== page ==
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The Awakening of Europe by  M. B. Synge


 

 

WILLIAM'S INVITATION

"Calm as an under-current, strong to draw

Millions of waves into itself and run

From sea to sea, impervious to the sun

And ploughing storm, the spirit of Nassau

Swerves not."

—WORDSWORTH, William III.

WILLIAM and Mary were living peaceably at The Hague when Charles II. died in 1685, leaving no children. He was succeeded by his brother James, a Roman Catholic. The next heir to the English throne was Mary, William's wife. England was considering the matter of succession when a son was born to James, an unfortunate little prince, destined to seventy-seven years of wandering and exile, and known to history as the Old Pretender. His birth brought matters to a crisis. He was sure to be brought up as a Roman Catholic like his father, and England wanted a Protestant ruler.

[167] So an invitation was written and secretly conveyed to The Hague begging William to come over to England with an army and restore the Protestant religion. The Prince of Orange accepted the invitation. Though he must fight against his own father-in-law, there were larger questions at stake than mere family ties. A camp was formed at once. Soldiers and sailors were raised. The gunmakers of Utrecht worked at pistols and muskets by day and night, the saddlers at Amsterdam toiled at harness, the docks were busy with shipping. And ever and anon a light swift skiff sped between the Dutch and English coasts. It was an anxious time. The Prince maintained an icy calmness, but to his friend he wrote openly: "My sufferings, my disquiet, are dreadful. I hardly see my way. Never in my life did I feel so much the need of God's guidance."

By the autumn of 1688 all was ready. He said good-bye to the States-General, alone standing calm amid his weeping friends.

"I am now leaving you, perhaps never to return," he told them. "If I should fall in defence of my religion, take care of my beloved wife."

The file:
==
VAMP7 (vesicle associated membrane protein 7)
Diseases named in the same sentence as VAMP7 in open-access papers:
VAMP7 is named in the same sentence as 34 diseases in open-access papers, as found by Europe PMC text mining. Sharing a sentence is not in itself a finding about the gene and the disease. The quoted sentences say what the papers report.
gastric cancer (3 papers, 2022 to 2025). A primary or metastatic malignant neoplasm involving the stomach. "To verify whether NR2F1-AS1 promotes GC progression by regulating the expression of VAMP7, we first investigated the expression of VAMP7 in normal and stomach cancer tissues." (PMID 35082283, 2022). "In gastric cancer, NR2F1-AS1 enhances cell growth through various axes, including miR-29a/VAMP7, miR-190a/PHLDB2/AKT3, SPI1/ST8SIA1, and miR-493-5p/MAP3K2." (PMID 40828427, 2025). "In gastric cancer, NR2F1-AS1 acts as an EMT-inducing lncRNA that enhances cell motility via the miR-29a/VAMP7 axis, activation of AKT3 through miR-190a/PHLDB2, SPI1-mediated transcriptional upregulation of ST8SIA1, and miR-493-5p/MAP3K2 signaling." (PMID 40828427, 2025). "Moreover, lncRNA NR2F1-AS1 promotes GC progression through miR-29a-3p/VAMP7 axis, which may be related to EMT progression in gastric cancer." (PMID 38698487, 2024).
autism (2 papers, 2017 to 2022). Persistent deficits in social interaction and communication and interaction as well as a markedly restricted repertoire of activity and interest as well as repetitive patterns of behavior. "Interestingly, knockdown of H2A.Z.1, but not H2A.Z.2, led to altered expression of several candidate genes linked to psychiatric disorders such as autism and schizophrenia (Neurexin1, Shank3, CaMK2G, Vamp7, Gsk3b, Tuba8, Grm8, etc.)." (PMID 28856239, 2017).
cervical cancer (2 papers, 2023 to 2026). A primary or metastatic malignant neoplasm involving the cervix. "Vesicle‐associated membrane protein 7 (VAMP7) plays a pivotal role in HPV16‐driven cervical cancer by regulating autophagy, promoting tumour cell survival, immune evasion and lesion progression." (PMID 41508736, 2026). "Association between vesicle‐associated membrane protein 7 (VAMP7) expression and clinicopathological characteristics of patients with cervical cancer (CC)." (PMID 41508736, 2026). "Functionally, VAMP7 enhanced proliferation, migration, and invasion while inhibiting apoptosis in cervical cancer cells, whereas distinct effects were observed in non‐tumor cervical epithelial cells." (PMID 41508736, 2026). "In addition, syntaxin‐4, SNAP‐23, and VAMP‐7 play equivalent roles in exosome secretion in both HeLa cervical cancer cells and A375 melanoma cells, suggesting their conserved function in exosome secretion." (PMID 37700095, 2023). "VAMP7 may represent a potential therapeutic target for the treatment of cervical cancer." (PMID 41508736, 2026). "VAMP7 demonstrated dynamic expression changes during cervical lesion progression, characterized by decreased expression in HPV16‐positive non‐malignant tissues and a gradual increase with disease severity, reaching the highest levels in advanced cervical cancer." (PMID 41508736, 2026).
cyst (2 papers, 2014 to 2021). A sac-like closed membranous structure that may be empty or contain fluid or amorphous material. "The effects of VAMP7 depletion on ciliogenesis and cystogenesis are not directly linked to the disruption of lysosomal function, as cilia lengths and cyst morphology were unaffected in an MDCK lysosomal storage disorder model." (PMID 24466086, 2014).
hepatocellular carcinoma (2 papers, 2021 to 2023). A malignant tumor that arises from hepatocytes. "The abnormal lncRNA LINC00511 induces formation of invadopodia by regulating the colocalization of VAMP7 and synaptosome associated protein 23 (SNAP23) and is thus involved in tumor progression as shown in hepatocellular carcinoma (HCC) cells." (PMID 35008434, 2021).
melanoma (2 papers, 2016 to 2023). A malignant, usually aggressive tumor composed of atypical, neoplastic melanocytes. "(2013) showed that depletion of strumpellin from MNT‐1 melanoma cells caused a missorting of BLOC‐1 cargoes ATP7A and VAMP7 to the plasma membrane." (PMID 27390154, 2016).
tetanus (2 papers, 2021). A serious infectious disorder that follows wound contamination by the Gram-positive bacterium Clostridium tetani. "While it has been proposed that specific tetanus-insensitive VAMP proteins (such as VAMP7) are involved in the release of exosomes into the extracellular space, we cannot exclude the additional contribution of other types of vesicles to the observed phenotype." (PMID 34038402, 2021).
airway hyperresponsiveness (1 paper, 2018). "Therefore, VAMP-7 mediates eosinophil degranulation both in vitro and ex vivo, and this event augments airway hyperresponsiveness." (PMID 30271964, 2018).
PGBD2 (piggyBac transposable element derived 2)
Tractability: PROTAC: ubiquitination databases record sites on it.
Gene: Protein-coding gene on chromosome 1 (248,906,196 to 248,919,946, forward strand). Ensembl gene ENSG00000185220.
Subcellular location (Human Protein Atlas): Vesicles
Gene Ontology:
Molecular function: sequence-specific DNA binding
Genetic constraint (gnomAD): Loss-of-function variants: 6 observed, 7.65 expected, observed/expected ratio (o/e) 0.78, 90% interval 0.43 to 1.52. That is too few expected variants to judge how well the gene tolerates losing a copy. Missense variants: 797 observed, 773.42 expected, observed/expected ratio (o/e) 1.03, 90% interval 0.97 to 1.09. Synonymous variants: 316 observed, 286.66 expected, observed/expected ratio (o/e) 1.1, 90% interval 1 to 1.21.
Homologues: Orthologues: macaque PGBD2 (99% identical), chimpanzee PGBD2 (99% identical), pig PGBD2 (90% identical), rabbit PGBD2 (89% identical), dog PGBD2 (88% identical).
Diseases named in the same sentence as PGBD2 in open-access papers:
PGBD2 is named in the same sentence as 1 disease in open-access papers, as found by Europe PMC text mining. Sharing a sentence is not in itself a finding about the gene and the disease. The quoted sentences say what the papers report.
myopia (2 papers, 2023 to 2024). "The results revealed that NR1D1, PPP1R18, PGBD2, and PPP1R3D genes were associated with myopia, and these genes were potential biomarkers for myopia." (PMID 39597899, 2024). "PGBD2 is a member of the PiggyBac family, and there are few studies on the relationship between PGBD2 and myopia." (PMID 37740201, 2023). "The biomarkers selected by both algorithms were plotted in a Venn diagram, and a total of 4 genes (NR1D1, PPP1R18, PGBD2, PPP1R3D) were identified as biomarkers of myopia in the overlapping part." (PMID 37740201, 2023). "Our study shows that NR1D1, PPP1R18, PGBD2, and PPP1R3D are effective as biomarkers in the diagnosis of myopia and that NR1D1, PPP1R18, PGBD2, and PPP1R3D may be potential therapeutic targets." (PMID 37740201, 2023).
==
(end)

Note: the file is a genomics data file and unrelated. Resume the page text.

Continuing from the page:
Though beaten back on his first venture by a violent storm, William set sail with his 600 ships, accompanied by fifty men-of-war, for the shores of England. As the Dutch fleet passed the narrow Straits of Dover the flourish of trumpets, the clash of cymbals, and the rolling of the drums was heard [168] on either shore. As night drew on the watchers on the southern coast beheld the sea in a blaze of light, through which three huge lanterns flamed from the leading ship, which bore to England William, Prince of Orange.

Meanwhile the news that his son-in-law had landed at Torbay reached James, who was already preparing to oppose him. He had a splendid army, but he could not depend on his men. Soon they began to desert him and flock to the standard of William, until at last he fled to London in despair, only to hear that his daughter Anne had fled secretly.

"God help me!" cried the wretched king, "for my own children have forsaken me."

His spirit was broken now. Nothing was left him but flight. He arranged for the safety of his wife and child, declaring he himself would stick to his post. It was a December night. The king and queen went to bed as usual. When all was quiet James called to his side a faithful French friend to whom he had confided his secret.

"I confide to you my queen and my son. You must risk everything to carry them to France," he said.

It was a bitter night in December. Wrapping his own cloak round the ill-fated baby of seven months old, and giving his hand to the weeping queen, the Frenchman took them down the back- [169] stairs and placed them in an open boat on the Thames. The rain was falling in torrents, the wind roared, the water was rough, but the little party of fugitives escaped to a ship and set sail with a fair wind for France.

The next day the king rose at three in the morning, and taking the Great Seal of State, he disappeared down a secret passage, crossed the Thames, and flinging the Great Seal into the midst of the stream, he attempted to follow his wife and child to France. He was captured and brought back to London; but William had no wish to have his royal father-in-law on his hands, and James, the fugitive king, was allowed to embark for France.

Then, amid the peal of bells, the blast of trumpets, and the joyous shouts of the citizens, William and Mary were proclaimed King and Queen of England.

The great Revolution was over.

But James had no intention of giving up his kingdom so quietly. By the help of Louis XIV. he raised an army and sailed over to assert his rights in Ireland.


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